In 2011, we set out to create a music theatre work that sat above genre and style.   In this work we establish space for the audience to experience, feel, touch and be activating agents in bringing the world to life. This is a work ready to be shared, anew and again: visually beautiful, strangely upended and ritualistic.

Chants Des Catacombes is multi-disciplinary macabre musical theatre created by the Present Tense ensemble and popular Melbourne drum/violin duo The Twoks.

Site-specific theatre that mixes together music, dance, song, dialogue, scent, light and space, Chants Des Catacombes is like a ghost train and surprise party planned by your best friend. The story weaves together fact and mythology, alongside popular contemporary songs and classical music.

After three-sell out seasons: Donkey Wheel House Melbourne in 2011, the Old Adelaide Gaol in 2012 as part of the Adelaide Fringe Festival and the Old Castlemaine Gaol as part of the Castlemaine State Festival, the next stop must be Melbourne.

Rooted in the order, artistry and mythical resonance of popular and contemporary music, the resonance of memory through strangely familiar lyrics and phrases, we examine how music fragments can construct narrative to create a complex and compelling work of theatre.

Through rigorous engagement of the breath, the body and the voice alongside innovative use of musical instruments, architecture, space, design, immersive elements such as scent, food and drink; we create a dream like narrative. The memories of three murdered women are bound to the tunnels. Their stories are full of complex codes, patterns and repetition, like a mystery.

The highlight of the festival is Chants des Catacombes. We arrive at the gaol at 11pm. Lit by small candles, we walk the flickering perimeter and are led into a dark space. Out of smoke, three screaming prisoners appear. Above and under us, the women are close enough to touch (and we do). They merge their foreheads to ours, pleading. They crawl through our legs, begging. Their voices soar through the corridors and down the narrow stairs as we follow them: a French showgirl in a salon (we loll on her bed as she plays the harp); a courtesan dancing for the general; a surgeon (under pretence: a woman pretending to be a man). And just as I’m thinking, “why do female characters have to be so passive?” the work takes up this question directly, speaks of Desdemona and Othello, shifts a gear to take up the fight. The entire performance is told through contemporary song and dance, and undergoes a Baz treatment, morphing from the gender-bending Blur’s “Girls & Boys” to Nirvana to Portishead to Bowie’s “Let’s Dance” and even Kelis’ “Milkshake” for comic effect.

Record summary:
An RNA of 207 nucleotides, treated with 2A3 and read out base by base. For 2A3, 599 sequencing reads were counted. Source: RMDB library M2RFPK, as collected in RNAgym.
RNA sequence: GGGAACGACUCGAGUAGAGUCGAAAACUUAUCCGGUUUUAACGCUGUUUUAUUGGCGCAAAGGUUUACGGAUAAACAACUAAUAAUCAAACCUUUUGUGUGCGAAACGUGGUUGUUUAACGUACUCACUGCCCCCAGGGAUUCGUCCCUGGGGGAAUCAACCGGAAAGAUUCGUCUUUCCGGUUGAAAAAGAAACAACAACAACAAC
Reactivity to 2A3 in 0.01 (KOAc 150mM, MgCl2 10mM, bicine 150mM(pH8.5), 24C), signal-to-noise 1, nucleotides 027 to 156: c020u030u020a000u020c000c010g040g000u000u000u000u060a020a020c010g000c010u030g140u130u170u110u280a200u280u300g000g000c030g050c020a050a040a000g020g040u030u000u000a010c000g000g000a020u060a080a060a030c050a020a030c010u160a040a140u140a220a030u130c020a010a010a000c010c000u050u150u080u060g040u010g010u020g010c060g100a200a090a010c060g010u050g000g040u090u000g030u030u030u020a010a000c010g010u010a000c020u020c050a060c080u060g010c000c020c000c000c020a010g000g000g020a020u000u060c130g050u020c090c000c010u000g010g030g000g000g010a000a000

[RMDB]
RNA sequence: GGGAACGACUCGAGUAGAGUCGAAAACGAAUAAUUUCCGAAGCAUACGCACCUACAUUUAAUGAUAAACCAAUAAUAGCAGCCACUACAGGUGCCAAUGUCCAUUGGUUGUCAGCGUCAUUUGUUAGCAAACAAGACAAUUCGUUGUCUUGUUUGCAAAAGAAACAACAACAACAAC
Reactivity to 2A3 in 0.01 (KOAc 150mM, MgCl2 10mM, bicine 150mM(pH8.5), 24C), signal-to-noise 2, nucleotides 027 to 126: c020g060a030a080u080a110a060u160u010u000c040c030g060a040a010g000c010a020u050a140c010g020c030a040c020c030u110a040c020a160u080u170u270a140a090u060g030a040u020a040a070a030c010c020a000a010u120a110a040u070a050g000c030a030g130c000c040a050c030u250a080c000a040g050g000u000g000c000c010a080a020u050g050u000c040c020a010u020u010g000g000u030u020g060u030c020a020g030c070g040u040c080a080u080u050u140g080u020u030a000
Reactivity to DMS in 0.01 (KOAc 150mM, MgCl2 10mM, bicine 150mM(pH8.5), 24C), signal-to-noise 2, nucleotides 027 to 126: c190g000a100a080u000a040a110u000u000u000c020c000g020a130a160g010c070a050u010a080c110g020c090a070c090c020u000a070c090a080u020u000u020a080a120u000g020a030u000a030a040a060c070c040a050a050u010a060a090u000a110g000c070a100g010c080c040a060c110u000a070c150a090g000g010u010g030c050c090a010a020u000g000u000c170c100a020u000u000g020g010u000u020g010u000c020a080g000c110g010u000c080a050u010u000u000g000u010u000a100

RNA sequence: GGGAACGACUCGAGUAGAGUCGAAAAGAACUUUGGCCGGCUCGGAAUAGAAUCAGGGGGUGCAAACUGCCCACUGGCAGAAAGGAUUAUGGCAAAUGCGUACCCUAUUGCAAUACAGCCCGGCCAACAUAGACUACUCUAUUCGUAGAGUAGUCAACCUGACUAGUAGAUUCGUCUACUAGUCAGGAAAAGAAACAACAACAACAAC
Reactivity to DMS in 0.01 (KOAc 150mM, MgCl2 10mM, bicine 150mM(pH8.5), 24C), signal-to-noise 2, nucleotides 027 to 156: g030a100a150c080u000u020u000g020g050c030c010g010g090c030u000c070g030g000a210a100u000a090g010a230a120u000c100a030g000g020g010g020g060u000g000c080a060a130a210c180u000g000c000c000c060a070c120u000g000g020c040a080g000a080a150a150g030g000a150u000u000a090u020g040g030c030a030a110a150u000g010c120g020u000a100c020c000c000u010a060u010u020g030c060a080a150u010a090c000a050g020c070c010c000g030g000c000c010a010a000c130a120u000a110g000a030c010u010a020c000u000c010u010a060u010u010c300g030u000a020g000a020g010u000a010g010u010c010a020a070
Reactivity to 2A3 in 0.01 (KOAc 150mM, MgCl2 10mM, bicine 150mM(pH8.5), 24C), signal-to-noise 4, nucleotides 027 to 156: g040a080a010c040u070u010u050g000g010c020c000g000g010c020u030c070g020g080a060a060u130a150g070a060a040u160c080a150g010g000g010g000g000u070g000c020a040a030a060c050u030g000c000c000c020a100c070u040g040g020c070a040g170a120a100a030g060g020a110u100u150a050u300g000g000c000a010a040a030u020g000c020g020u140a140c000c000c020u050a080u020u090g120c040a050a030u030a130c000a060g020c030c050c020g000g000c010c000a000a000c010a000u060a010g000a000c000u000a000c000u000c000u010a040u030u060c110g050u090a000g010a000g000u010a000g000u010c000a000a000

The three central performers Anna Boulic, Laura Burzacott and Zoe McDonald are murder victims trapped in the underworld and they raise hell with their voices. The choreography and lighting—as the musicians and actors lead you through the space—entrap and confront you with your own fears of madness and confinement. The audience is jittery. They hold back and are compliant. But the performers stay intimate and in-your-face, restless with violence and payback. It’s a performance I longed to see endlessly on repeat—in a space I couldn’t wait to be released from